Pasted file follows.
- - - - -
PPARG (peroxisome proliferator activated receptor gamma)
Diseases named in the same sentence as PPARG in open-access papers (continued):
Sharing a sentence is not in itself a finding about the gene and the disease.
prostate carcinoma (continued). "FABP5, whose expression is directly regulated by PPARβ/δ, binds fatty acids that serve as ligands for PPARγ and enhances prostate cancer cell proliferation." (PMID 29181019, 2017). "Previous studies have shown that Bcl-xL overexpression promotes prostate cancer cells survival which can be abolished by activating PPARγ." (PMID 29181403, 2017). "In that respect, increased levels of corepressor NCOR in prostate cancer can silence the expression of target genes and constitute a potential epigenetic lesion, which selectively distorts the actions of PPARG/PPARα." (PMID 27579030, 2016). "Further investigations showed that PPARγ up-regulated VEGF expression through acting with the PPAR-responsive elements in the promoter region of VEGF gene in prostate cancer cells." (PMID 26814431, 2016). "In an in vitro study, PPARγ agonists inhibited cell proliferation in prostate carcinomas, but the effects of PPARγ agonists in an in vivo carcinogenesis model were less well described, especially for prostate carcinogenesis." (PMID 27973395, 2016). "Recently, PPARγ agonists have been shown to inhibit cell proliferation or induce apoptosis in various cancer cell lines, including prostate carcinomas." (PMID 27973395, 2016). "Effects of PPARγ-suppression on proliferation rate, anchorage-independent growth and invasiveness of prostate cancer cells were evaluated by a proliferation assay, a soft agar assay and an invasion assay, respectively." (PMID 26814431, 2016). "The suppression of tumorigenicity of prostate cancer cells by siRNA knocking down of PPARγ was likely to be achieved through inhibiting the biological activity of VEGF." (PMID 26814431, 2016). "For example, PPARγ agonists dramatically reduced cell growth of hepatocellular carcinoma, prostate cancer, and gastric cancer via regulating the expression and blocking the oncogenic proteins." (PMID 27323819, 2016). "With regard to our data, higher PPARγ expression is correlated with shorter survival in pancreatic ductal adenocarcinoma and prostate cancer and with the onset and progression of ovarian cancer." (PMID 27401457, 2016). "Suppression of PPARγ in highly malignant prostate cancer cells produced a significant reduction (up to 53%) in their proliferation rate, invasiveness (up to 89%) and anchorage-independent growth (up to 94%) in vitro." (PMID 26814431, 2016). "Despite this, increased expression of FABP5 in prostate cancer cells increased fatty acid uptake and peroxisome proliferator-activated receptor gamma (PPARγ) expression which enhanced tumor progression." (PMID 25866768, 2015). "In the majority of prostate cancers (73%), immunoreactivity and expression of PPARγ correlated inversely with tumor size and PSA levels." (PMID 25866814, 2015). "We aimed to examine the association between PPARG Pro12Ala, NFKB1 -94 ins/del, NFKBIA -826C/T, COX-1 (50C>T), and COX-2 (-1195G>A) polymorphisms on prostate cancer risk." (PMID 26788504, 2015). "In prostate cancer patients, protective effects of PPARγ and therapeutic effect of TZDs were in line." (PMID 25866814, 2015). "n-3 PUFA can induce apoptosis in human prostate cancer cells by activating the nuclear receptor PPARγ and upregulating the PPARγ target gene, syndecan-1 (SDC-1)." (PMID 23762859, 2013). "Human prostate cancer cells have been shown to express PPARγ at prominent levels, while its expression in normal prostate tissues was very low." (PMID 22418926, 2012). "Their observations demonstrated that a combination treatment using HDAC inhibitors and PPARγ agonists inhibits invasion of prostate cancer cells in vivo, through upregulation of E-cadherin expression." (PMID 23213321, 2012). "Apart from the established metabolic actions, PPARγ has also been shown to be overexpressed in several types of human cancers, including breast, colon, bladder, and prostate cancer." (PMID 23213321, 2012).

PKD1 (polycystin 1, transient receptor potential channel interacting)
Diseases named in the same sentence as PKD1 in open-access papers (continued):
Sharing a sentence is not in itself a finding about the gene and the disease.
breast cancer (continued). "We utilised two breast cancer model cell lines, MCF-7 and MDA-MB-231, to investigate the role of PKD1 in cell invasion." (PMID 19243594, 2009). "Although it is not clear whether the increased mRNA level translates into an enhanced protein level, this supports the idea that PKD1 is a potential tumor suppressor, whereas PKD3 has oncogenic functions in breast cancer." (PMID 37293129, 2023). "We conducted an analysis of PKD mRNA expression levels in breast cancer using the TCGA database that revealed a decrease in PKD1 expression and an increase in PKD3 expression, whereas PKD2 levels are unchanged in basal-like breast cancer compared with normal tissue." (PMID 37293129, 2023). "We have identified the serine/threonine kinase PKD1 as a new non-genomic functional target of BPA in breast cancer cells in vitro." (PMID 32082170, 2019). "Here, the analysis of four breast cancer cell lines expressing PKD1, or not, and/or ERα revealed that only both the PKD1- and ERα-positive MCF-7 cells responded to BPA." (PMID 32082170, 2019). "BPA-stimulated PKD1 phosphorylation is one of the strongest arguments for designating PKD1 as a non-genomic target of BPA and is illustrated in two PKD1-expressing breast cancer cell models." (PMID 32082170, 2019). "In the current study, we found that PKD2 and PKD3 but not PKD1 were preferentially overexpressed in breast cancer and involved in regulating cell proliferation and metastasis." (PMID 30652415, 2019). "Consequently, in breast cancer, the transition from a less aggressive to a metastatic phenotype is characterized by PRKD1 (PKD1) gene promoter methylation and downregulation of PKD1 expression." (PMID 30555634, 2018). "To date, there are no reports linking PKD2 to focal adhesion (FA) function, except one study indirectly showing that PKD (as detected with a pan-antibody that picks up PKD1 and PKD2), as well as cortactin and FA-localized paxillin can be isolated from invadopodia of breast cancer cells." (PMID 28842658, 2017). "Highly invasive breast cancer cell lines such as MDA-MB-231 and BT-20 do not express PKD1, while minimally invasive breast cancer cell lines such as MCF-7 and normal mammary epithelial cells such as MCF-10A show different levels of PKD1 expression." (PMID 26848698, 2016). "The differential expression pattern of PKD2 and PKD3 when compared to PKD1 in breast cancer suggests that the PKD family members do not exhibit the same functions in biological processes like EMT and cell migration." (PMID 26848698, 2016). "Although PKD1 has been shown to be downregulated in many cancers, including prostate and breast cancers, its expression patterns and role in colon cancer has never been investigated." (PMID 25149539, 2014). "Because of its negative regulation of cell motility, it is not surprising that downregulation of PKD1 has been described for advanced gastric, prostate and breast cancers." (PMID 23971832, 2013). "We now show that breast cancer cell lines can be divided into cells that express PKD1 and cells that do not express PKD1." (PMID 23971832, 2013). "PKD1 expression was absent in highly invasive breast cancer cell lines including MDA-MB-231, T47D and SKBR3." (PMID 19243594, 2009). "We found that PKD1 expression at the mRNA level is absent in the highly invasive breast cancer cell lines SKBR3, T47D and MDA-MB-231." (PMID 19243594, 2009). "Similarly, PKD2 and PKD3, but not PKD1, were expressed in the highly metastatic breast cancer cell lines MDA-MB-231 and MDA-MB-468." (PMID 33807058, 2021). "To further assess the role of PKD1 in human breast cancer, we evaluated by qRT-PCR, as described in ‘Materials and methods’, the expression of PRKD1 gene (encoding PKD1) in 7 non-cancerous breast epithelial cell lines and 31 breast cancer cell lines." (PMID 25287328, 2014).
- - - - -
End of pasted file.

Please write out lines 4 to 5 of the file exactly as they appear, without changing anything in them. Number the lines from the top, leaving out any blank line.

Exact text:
prostate carcinoma (continued). "FABP5, whose expression is directly regulated by PPARβ/δ, binds fatty acids that serve as ligands for PPARγ and enhances prostate cancer cell proliferation." (PMID 29181019, 2017). "Previous studies have shown that Bcl-xL overexpression promotes prostate cancer cells survival which can be abolished by activating PPARγ." (PMID 29181403, 2017). "In that respect, increased levels of corepressor NCOR in prostate cancer can silence the expression of target genes and constitute a potential epigenetic lesion, which selectively distorts the actions of PPARG/PPARα." (PMID 27579030, 2016). "Further investigations showed that PPARγ up-regulated VEGF expression through acting with the PPAR-responsive elements in the promoter region of VEGF gene in prostate cancer cells." (PMID 26814431, 2016). "In an in vitro study, PPARγ agonists inhibited cell proliferation in prostate carcinomas, but the effects of PPARγ agonists in an in vivo carcinogenesis model were less well described, especially for prostate carcinogenesis." (PMID 27973395, 2016). "Recently, PPARγ agonists have been shown to inhibit cell proliferation or induce apoptosis in various cancer cell lines, including prostate carcinomas." (PMID 27973395, 2016). "Effects of PPARγ-suppression on proliferation rate, anchorage-independent growth and invasiveness of prostate cancer cells were evaluated by a proliferation assay, a soft agar assay and an invasion assay, respectively." (PMID 26814431, 2016). "The suppression of tumorigenicity of prostate cancer cells by siRNA knocking down of PPARγ was likely to be achieved through inhibiting the biological activity of VEGF." (PMID 26814431, 2016). "For example, PPARγ agonists dramatically reduced cell growth of hepatocellular carcinoma, prostate cancer, and gastric cancer via regulating the expression and blocking the oncogenic proteins." (PMID 27323819, 2016). "With regard to our data, higher PPARγ expression is correlated with shorter survival in pancreatic ductal adenocarcinoma and prostate cancer and with the onset and progression of ovarian cancer." (PMID 27401457, 2016). "Suppression of PPARγ in highly malignant prostate cancer cells produced a significant reduction (up to 53%) in their proliferation rate, invasiveness (up to 89%) and anchorage-independent growth (up to 94%) in vitro." (PMID 26814431, 2016). "Despite this, increased expression of FABP5 in prostate cancer cells increased fatty acid uptake and peroxisome proliferator-activated receptor gamma (PPARγ) expression which enhanced tumor progression." (PMID 25866768, 2015). "In the majority of prostate cancers (73%), immunoreactivity and expression of PPARγ correlated inversely with tumor size and PSA levels." (PMID 25866814, 2015). "We aimed to examine the association between PPARG Pro12Ala, NFKB1 -94 ins/del, NFKBIA -826C/T, COX-1 (50C>T), and COX-2 (-1195G>A) polymorphisms on prostate cancer risk." (PMID 26788504, 2015). "In prostate cancer patients, protective effects of PPARγ and therapeutic effect of TZDs were in line." (PMID 25866814, 2015). "n-3 PUFA can induce apoptosis in human prostate cancer cells by activating the nuclear receptor PPARγ and upregulating the PPARγ target gene, syndecan-1 (SDC-1)." (PMID 23762859, 2013). "Human prostate cancer cells have been shown to express PPARγ at prominent levels, while its expression in normal prostate tissues was very low." (PMID 22418926, 2012). "Their observations demonstrated that a combination treatment using HDAC inhibitors and PPARγ agonists inhibits invasion of prostate cancer cells in vivo, through upregulation of E-cadherin expression." (PMID 23213321, 2012). "Apart from the established metabolic actions, PPARγ has also been shown to be overexpressed in several types of human cancers, including breast, colon, bladder, and prostate cancer." (PMID 23213321, 2012).

PKD1 (polycystin 1, transient receptor potential channel interacting)